PLANS to build a new classroom block at a Hyde school that opponents claim will be like ‘having a 30ft wall at the bottom of your garden’ have been given the go ahead.
But no work can start at Hyde Community College until a drainage report has been completed after reports of flooding in the area.
People living close to the building were dead against the construction of a two storey modular block, which would house another five classrooms, believed to be science laboratories, on the school’s western side.Claims it would reduce house prices because it would dominate and overlook them were made as councillors discussed the proposal.
Other arguments, put forward by objector Andrew White to Tameside Council’s Speakers Panel, included suggestions up to 60 spaces will be lost because of that and other buildings, rather than the 28 the authority believes.
And Gary Richardson, from the council’s highways department, suggested people visiting the site use alternative means of transport and parents do not drive to pick their children up.
Impact on the life of a young, ill girl who lives nearby was also put forward as a reason why it should not be given the go ahead.
Mr White said: “Building next to trees, large wooden fences and so close to houses is surely an accident waiting to happen.
“And would you want to live with the equivalent of a 30ft high wall at the bottom of your garden for the rest of your lives?
“Placing a two storey building, 20ft above our 8ft garden fence would give a combined 32 feet of height and 72 feet of width.
“This would significantly reduce light, sunshine and local house prices.
“The school’s west wide car park has already been elevated seven feet above the natural ground level, causing surface flooding to local houses over the last three years.
“50 per cent of our neighbours who received planning letters have objected, we consider this significant.
“The site plan is one of many inaccuracies. On the south side of the school, six modular buildings were erected more than a year ago. When this is combined with this plan, parking spaces will be reduced from 130 to 70.
“Children will also lose even more outdoor space, which is so vital at this present time. In 2017, the pupil number capacity was 940, these plans would increase that to 1,220.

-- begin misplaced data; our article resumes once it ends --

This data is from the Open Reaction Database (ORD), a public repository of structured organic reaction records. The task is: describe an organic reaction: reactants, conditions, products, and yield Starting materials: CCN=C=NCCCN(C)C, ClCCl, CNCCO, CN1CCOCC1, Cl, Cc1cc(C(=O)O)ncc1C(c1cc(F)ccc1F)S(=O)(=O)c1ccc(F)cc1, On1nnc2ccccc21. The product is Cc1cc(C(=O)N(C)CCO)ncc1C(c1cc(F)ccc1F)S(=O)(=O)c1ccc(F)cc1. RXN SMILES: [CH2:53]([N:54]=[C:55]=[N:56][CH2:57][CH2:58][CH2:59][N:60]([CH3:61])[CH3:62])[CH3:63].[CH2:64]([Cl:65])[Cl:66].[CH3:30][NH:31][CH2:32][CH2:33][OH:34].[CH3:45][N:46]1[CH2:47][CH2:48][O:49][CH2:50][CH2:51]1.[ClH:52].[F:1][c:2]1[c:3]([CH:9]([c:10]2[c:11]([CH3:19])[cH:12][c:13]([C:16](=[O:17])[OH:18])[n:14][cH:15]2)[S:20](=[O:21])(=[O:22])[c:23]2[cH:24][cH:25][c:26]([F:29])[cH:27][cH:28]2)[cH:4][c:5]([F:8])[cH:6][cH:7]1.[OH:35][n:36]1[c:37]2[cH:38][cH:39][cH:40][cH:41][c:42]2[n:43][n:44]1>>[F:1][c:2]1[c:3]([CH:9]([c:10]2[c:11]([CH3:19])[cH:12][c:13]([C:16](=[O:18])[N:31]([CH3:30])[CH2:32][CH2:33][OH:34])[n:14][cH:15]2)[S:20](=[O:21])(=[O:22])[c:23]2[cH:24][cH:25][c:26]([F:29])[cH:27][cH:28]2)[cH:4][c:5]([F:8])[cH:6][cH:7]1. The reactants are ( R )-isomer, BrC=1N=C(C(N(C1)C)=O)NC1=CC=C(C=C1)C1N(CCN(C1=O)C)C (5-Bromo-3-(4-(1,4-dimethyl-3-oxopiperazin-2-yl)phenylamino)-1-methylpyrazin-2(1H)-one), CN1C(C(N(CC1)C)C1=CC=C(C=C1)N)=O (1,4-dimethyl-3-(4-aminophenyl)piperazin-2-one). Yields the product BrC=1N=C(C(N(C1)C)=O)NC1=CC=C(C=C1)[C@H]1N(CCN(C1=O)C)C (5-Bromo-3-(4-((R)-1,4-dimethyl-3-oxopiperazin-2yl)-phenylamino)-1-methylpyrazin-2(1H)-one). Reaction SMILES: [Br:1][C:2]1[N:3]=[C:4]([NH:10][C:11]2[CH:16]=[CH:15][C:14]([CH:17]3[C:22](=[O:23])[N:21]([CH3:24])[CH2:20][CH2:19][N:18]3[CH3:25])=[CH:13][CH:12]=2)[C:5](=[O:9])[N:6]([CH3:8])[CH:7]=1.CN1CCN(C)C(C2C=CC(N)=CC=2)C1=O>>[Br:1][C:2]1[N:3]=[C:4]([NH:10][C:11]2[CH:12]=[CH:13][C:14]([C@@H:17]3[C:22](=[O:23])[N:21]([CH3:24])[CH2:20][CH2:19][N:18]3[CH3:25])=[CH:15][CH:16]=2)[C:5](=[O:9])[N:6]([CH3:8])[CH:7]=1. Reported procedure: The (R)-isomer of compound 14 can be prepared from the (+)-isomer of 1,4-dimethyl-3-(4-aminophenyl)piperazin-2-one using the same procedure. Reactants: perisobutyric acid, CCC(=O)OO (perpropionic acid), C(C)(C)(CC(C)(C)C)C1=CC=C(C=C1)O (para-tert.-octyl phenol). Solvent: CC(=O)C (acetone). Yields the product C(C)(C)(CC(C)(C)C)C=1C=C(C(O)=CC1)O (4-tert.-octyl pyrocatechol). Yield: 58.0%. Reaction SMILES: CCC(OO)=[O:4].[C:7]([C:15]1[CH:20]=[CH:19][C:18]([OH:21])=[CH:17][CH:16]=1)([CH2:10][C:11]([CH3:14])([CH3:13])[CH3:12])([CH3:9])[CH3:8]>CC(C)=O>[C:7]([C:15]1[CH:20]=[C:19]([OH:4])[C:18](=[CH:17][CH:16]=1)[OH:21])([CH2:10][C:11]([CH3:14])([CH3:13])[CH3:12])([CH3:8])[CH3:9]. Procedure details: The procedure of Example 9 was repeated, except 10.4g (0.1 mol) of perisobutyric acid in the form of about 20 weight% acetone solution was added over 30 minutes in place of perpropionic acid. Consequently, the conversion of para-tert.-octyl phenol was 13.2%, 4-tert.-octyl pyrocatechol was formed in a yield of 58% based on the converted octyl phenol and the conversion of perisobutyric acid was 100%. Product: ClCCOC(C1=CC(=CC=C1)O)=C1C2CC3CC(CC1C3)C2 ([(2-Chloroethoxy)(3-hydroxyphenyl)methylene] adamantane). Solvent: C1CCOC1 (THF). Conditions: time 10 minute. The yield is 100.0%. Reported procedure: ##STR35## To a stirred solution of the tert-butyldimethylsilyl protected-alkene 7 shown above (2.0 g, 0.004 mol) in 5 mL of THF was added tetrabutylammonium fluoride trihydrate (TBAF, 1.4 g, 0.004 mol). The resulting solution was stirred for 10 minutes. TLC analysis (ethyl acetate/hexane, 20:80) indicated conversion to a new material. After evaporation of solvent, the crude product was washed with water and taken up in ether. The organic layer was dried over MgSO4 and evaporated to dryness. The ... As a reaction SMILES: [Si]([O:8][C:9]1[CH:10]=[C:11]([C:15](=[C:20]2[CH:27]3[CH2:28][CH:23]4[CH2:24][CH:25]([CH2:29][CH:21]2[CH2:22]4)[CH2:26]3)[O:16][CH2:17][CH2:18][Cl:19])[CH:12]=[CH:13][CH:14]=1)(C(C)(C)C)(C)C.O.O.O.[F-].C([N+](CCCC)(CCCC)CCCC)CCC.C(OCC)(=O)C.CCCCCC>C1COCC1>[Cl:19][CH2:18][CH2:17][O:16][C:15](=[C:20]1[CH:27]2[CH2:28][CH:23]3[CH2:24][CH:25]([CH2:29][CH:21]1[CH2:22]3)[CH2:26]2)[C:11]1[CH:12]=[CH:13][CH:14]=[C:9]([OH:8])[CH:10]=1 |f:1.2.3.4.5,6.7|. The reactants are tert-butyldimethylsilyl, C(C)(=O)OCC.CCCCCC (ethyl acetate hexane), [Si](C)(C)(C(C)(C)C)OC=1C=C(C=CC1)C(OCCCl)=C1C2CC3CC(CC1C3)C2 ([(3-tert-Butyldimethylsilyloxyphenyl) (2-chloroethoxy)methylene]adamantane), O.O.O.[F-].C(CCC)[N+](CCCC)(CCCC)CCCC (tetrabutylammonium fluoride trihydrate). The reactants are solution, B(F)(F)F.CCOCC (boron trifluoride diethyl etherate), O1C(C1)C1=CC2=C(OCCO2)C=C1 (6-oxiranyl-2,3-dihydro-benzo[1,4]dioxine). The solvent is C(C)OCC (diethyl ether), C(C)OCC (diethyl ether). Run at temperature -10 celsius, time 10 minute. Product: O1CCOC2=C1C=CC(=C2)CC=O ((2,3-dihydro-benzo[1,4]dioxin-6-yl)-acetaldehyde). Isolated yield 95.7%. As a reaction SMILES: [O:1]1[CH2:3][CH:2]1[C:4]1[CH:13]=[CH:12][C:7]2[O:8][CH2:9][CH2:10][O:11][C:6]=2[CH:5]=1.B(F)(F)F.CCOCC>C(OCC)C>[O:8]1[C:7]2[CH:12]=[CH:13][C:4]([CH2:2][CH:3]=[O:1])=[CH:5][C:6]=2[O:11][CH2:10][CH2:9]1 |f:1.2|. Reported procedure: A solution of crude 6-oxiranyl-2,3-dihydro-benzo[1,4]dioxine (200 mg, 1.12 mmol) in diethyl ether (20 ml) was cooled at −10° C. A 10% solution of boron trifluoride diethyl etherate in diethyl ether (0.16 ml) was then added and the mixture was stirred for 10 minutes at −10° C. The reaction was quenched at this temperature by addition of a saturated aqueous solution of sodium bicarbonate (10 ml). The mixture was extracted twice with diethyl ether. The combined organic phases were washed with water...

“This plan is flawed throughout.”
Council chiefs did admit work had taken place – which Mr White said caused significant noise pollution – before it should have done and Paul Smith, the assistant director of strategic property, admitted an internal investigation into why contractors were on the site is taking place.
Martyn Leigh from Tameside Council, however, pointed out that proposed structure will be lower in height than the existing Old Road building.
The proposal, which will see the block constructed on what is part of the existing car park, was altered so no windows would be in the wall facing Snowdonia Way.
And before approval was given, Councillor Peter Robinson requested that any drainage or run off from the proposal does not affect the estate.
Councillor Helen Bowden also voiced concerns regarding noise and disturbance during the construction period.
A total of 26 objections were lodged with the council, with light, parking, a lack of consultation and flooding the main issues.
Mr White also claimed the building would only sit 21 metres from properties, even though a report states: “The separation distance between the proposed building and the rear elevation of residential properties on Snowdonia Way to the west of the site is approximately 23 metres.
“This separation distance is considered acceptable and in accordance with the Council’s Residential Design guidelines which in such circumstances would normally require a separation distance of 23 metres to be maintained.
“With regard to properties on Inkerman Street and Meadowfield Court, which are located to the south of the site and some two to three metres lower than the proposed building, the separation distance of over 30 metres.”
Mr Smith also revealed they had found the existing drainage on the site was blocked, which is believed to have caused flooding issues and repairs are being carried out.
He believes cleaning the drains will solve the problem and insisted the current modular buildings are temporary and were meant to have been removed until the Covid-19 outbreak and insisted the plan will not result in an increase in pupil numbers.
“We do not believe the plan is flawed,” he said.
All 12 members of the Speakers Panel voted to approve the application, on the proviso no work can begin until a drainage plan is agreed.